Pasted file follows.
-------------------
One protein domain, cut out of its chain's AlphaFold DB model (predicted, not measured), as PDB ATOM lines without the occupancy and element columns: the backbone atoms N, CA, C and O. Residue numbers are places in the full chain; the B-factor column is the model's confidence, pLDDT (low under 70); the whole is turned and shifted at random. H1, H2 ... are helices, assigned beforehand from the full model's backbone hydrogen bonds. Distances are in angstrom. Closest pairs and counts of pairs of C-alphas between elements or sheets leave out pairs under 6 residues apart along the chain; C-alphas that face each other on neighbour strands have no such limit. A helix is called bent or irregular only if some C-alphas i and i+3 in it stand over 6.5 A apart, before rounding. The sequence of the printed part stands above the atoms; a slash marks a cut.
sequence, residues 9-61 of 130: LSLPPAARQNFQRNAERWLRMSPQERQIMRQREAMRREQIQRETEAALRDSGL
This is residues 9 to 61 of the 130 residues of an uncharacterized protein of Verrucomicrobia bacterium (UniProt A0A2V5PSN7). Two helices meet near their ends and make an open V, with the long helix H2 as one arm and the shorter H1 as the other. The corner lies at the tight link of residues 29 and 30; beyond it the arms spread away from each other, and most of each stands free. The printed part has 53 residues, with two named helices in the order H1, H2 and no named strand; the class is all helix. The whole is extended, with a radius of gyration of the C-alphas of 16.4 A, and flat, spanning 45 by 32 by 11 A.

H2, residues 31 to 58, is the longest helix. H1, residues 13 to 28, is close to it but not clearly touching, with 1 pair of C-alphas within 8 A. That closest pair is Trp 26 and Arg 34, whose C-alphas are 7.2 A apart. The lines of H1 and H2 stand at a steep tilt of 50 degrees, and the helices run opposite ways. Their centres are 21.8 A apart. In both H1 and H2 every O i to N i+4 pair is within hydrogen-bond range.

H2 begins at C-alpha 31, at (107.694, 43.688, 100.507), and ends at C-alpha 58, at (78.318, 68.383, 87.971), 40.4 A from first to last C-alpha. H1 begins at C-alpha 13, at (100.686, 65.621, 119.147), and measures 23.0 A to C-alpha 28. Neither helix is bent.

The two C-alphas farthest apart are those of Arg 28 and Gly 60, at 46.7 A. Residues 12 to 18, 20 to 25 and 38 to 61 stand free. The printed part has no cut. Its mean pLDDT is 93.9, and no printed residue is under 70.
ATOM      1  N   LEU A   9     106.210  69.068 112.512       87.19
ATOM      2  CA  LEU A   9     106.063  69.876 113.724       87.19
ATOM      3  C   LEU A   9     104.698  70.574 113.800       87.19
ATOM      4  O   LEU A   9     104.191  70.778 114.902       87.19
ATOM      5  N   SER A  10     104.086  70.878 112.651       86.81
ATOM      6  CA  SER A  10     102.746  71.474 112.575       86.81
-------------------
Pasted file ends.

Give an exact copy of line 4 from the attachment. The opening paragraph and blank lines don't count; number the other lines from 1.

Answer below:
H2 begins at C-alpha 31, at (107.694, 43.688, 100.507), and ends at C-alpha 58, at (78.318, 68.383, 87.971), 40.4 A from first to last C-alpha. H1 begins at C-alpha 13, at (100.686, 65.621, 119.147), and measures 23.0 A to C-alpha 28. Neither helix is bent.